Tipping Has Long Passed Its Tipping Point

During the summer of 1996 between my junior and senior year in high school, I worked at the K-Mart in my home town, mostly in the garden center. I spent so many days putting potting soil, compose manure, bricks, garden rocks, flowers, plants, lumber, etc. into people’s cars, I’ve theorized it was the beginning of my back problems. It’s hard to lift with the legs when some Karen or Todd is impatient that you’re not loading 20 bags of 40-pound soil in their trucks.

During this whole time, I was paid $5 an hour, which was still over the minimum wage at the time. I got tipped $3 by two people. One was a kind woman who knew it was hot as blazes out and I was in a room with terrible air conditioning and could use it to buy something cold to drink. The other $2 was given to me by a woman who taught at the high school on two different occasions. Everyone else there pretty much acted like it was my job. I was young and a man. So, I deserved to break my back, literally, for meager wages.

Two summers later, I was bagging groceries at the Piggly Wiggly. It was a short summer as Georgia Southern University (as most Georgia public colleges) switched from the quarter to semester system. This meant I didn’t get out of school until the middle of June and had to start back toward the end of August. This was during my first and second year and college and it was hard to get summer gigs in a town where most people had been working since the Monday after high school graduation.

My mother knew one of the supervisors at the Pig as we called it and I worked for about six or seven weeks. I made more in tips in one day than the whole summer of 1996. I guess people thought they should tip the baggers. One day, I got tipped a total $17, which was impressive because it was three extra hours tax-free. One preacher in town tipped me a quarter, which they said was generous since he usually used his connection to God as a reason not to tip…or pay for anything. One of the other baggers was only tipped a penny and got the nickname “Pennywise.” I remember one young woman tipped be a dollar and inadvertently gave me a look down her loose halter top shirt that was braless.

Thankfully, I never had to work in the food service or bartending industry through college or in adulthood. But I always tried to tip accordingly. Sometimes it’s hard to tip a lot of money, because I was one of those people who grew up in an environment where people expected 150 percent for the bare minimum of payment. I remember when giving someone $5 as a tip for a party of four was considered very generous.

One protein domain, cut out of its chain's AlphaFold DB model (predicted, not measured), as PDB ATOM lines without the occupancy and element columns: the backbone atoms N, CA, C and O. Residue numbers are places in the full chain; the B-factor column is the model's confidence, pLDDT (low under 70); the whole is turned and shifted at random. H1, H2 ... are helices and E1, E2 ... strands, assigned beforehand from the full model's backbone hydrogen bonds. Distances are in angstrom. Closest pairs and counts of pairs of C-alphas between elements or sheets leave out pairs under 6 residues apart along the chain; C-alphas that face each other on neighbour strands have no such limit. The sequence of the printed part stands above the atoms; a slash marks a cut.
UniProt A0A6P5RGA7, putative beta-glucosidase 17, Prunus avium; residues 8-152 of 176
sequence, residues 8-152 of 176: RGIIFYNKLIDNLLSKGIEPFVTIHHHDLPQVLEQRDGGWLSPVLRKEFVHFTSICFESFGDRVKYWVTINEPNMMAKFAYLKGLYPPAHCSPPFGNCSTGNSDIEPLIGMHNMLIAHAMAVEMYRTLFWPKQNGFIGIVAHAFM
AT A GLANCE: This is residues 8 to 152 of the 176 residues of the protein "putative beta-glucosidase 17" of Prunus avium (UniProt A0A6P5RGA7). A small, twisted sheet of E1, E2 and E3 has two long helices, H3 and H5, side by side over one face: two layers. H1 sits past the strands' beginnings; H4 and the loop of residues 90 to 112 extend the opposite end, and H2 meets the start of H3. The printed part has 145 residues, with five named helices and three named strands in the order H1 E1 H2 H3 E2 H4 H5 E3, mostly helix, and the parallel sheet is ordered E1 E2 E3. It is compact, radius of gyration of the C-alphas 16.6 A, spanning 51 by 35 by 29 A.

There’s a Seinfeld episode where Jerry buys his dad, Morty, a Wizard organizer that his father only use as a tip calculator. This was during the last season of Seinfeld and it wasn’t their best season but the episode cut to the heart is what is wrong with some mindset as Morty says he’ll round down on a cent. It’s funny because I know people, and you probably do too, who will round down on a cent. I mean what difference does a cent make? Who the hell really carries their own bag of change to tip in pennies and nickels?

Author Judy Blume wrote a book, Then Again, Maybe I Won’t, where young boys around tween age, will put their tips in their glasses and cups at a diner so the waitress has to go digging in it. They’re awful people, but I believe a lot of people are raised that way. How many times have you heard a parent, uncle, older sibling or grandparent tell you that people only work as waiters/servers past a certain age because “they don’t have a college degree or a special skill/trade.”

It seems we only want to blame people for working in the food service industry because they don’t have this “Can Do Attitude” bullshit. Ironically, being a waiter/server is really about luck of the draw. Usually the better waiters/servers get the better tables or better shifts. So, basically, the factors are against you.